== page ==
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ABSTRACT: Dysfunction of the facial nerve is a common complication of parotidectomy. The functional deficit may be total or partial, and may include all or a single branch of the nerve. Despite a wide variety of the facial nerve grading systems, most of them have a limited utility in patients after parotidectomy. Therefore, existing scales assessing facial nerve function are compared to describe facial nerve outcomes after parotidectomy. The regional House-Brackmann, Sydney, and Yanagihara classification systems were utilized. The post-parotidectomy facial nerve grading system (PPFNGS) was created based on these three grading systems and also used for this study. The facial nerve function was assessed and recorded on the first postoperative day following conservative parotidectomy in 200 patients using all 4 scales by 3 otolaryngologists. The validity of the PPFNGS and existing facial nerve grading systems was examined by assessment of interrater agreement, intraclass correlation coefficient, internal consistency and construct validity. A deficit in the facial nerve function was found in 54 patients (27 %). Although results were consistent in all tested scales, the PPFNGS had a higher interrater agreement than the other three scales. PPFNGS is a new grading system designed for assessing the facial nerve function after parotidectomy in a quantitative and qualitative way and has a higher interrater agreement than other scales used to examine function of the 7th nerve.Archiv für Klinische und Experimentelle Ohren- Nasen- und Kehlkopfheilkunde 07/2014; DOI:10.1007/s00405-014-3196-y · 1.61 Impact Factor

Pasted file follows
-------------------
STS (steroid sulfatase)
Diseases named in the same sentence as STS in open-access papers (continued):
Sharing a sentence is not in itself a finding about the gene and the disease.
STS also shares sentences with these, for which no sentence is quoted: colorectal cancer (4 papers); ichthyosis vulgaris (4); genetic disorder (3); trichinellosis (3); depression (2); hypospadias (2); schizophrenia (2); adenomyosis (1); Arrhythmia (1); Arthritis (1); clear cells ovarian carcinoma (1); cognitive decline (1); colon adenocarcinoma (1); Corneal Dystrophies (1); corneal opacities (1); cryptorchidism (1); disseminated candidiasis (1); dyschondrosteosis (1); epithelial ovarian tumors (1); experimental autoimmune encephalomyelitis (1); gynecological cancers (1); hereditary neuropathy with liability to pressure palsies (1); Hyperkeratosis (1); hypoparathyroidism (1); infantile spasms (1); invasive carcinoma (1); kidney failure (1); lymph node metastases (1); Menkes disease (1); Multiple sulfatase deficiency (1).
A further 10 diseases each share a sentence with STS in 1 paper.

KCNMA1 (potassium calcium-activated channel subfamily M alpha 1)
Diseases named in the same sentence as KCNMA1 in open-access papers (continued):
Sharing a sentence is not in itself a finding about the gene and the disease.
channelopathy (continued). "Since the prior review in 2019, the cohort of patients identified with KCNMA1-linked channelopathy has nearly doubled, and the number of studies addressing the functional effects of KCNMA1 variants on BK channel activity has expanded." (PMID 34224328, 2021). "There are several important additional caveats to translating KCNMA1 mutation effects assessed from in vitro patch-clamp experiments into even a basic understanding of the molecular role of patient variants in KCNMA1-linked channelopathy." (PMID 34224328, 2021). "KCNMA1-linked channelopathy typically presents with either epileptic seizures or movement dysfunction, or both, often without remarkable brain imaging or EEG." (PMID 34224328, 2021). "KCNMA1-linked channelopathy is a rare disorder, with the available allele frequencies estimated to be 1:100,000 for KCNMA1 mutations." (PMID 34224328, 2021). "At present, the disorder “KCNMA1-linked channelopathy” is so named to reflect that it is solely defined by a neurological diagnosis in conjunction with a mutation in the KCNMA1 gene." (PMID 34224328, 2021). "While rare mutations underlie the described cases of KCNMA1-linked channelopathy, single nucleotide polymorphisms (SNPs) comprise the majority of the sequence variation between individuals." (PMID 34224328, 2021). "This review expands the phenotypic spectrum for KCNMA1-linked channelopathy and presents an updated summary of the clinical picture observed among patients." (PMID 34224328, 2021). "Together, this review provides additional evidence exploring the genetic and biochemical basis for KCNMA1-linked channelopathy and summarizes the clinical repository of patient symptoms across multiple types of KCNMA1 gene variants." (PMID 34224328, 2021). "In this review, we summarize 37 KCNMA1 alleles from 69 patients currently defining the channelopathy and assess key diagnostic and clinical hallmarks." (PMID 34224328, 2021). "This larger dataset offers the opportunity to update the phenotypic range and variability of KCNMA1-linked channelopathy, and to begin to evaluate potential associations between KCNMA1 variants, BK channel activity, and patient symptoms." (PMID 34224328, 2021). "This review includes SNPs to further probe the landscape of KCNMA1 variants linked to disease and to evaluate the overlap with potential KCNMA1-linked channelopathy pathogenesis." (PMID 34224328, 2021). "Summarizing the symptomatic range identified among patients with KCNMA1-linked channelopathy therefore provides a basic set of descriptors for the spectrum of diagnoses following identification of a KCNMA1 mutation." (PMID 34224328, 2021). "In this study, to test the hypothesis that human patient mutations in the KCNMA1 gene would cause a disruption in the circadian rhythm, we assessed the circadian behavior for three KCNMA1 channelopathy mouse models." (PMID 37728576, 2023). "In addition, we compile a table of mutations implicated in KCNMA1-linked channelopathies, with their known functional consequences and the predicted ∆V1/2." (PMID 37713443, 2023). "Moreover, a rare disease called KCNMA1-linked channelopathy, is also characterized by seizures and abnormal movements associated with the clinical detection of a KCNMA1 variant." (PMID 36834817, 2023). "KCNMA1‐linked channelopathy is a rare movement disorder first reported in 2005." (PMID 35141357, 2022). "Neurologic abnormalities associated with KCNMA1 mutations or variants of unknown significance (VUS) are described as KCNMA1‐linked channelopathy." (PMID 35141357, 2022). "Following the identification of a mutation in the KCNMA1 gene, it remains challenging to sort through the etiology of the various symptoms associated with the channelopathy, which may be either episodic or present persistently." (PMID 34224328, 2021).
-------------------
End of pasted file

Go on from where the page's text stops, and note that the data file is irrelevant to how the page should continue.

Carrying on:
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ABSTRACT: The Sunnybrook Facial Grading System is considered one of the best scales available to grade facial motility and postparetic synkinesis. To measure facial landmarks and movement excursion, a new software, the Facial Assessment by Computer Evaluation, has been proposed. The aim of this study was to quantify eye synkinesis improvement after botulinum toxin type A injections using the new software and to compare this method with the Sunnybrook grading system. The study included 40 injection sessions on 29 Caucasian outpatients with facial synkinesis. Before and 2 weeks after the injection, patients were evaluated using the Italian version of the Sunnybrook system. Eyelid fissure size at rest, during lip puckering, and while smiling was measured with the new software. After botulinum infiltration, the Sunnybrook grading system showed a global facial improvement with reduction of synkinesis and increase of static and dynamic symmetry. The Facial Assessment software detected an increase of ocular fissure measure at rest, during lip puckering, and especially during smiling, and the improvement was positively correlated with initial asymmetry. A single point of the Sunnybrook system synkinesis score corresponded to a mean difference of 0.77 mm during smiling and 1.0 mm during lip puckering. The Facial Assessment by Computer Evaluation measure allowed the authors to quantify the improvement of eye synkinesis after botulinum toxin type A injection. The Sunnybrook Facial Grading System provided an immediate instrument with which to monitor treatment in routine clinical practice, whereas the Facial Assessment system gave a more accurate quantitative assessment. Diagnostic, II.Plastic and Reconstructive Surgery 11/2013; 132(5):1255-64. DOI:10.1097/PRS.0b013e3182a48d16 · 3.33 Impact Factor